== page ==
A Delayed Departure

I thought I was leaving for Brazil on October 10th. But I had trouble getting my visa—for reasons too complicated and too boring to explain— and I’ve been stuck in Los Angeles. After three long weeks, my passport finally came in the mail, and I’m hoping to be in Fortaleza by next week. So for my first blog entry, I figured I’d tell you a little bit about myself and my relationship with Brazil and the state of Ceará.

Each of my family members has deep connections to Brazil. If I wanted to, I could start the family history about forty years ago—when the Silvers’ love affair with the land of Pelé, Xuxa, and Lula began—but instead I’ll just clarify that my parents aren’t Brazilian. My brother, who is a Brazilian citizen by birth, married a woman from Ceará this past summer.

I decided about a year ago that their Brazilian wedding (they had two: a small Jewish one in Arizona and a medium-sized Catholic one in Ceará) would provide the basis for a chapter of my dissertation. It probably won’t, but it will be the subject of the rest of this blog post.

They got married in June during the festas juninas, the June festivals, a period that’s become a symbol of the Brazilian Northeast. Even though the three holidays, São Pedro (St. Peter’s Day), Santo Antônio (St. Anthony’s Day), and São João (St. John’s Day), were once Catholic holidays, they’re now generally secular holidays where people drink, dance, and dress up in hickface. In the big cities throughout the Northeast, the festas juninas poke fun at rural backwardness. In the Southeast, the festas juninas poke fun at the Northeast.
 People roast corn over bonfires and eat a sticky cake made of cornmeal. Women paint freckles on their faces, tie their hair in pigtails, and wear patchwork skirts, outfits more reminiscent of Dorothy from Kansas than any Brazilian I’ve met, while the men wear straw hats and plaid shirts and blacken their teeth. Bands fill the cities with forró music, a jaunty rhythm played on the accordion, triangle, and zabumba bass drum, and couples do the typical side-to-side shuffle, described in a 2006 New York Times article as “a dance that is at once sensual and herky-jerky, a combination that could have emerged only from Brazilian cowboy culture.” In plazas, performing ensembles spend the month of June competing with elaborate square dances, accompanied by a forró trio. Quadrilhas, as these dance routines are known, come from an upper-class French tradition, but are danced in Brazil as part of this pseudo-celebration of rural poverty. Most quadrilhas include the reenactment of a wedding. A man in a top hat and a woman in a white dress dance through the aisle of brightly costumed square dancers. They’re sometimes met by a man in a priest costume who marries them, and then the music and dancers join in.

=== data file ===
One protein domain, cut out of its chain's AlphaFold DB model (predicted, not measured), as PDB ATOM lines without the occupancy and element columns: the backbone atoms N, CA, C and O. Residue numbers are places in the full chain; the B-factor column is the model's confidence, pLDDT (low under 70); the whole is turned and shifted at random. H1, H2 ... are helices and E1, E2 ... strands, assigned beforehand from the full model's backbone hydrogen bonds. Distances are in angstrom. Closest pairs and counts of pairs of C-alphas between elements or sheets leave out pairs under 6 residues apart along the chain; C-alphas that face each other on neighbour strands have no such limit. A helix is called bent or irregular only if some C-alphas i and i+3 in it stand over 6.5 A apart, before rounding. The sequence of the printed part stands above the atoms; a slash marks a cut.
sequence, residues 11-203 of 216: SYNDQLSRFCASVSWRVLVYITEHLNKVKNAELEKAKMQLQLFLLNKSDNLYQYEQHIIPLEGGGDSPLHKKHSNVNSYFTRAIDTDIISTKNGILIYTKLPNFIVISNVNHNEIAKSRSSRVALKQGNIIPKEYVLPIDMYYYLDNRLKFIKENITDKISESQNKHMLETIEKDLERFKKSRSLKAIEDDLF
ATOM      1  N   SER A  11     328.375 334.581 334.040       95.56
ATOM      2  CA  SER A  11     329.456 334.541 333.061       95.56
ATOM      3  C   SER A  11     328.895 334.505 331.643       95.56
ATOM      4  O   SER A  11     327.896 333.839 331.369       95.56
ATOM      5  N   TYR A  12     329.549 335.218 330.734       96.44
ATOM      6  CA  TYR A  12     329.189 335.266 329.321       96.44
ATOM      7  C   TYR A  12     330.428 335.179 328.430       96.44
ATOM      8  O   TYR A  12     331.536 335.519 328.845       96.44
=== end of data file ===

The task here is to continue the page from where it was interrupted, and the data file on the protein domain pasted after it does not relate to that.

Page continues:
My brother and his wife planned a wedding within a wedding. They invited a quadrilha to perform after the ceremony. They asked a forró trio to play. Their wedding melded the ceremony with a typical São João party, an unheard of combination in Orós, my sister-in-law’s hometown, famous for its reservoir—once Brazil’s biggest—and for a well-known singer named Raimundo Fagner who grew up there and mentions the town whenever he wants some rural cred. With the quadrilha and the possibility of hickface costumes, I expected it to be life imitating art imitating life. Or something to that effect. A wedding that included a reenactment of a wedding, and a party of rural townspeople dressed up as urban stereotypes of rural townspeople. It was sure to be rich.

But when June came, the wedding was simply beautiful. It offered my sister-in-law’s family an opportunity to share their local traditions with foreign guests. During the day, her family took us to the dam and on a boat ride around the impressive reservoir. We ate lunch at a restaurant surrounded by banana trees and farmland, and we dined on a hearty peixada, a fish stew. The wedding, held at a community center supported by the musician Fagner, was a huge success, and I heard people in Orós call it the “wedding of the year.” The forró trio kept me captivated and smiley. The quadrilha dancers got my parents and their friends out on the dance floor. And the flowing caipirinhas, the official mixed drink of Brazil, the endless grilled steak and chicken hearts, and the sweet cornmeal wedding cake helped me forget about any lingering desire to view my brother’s wedding through the lens of social theory. I’ll save that for this coming year.

Here’s a slideshow of some of my photos from the wedding and of Orós.


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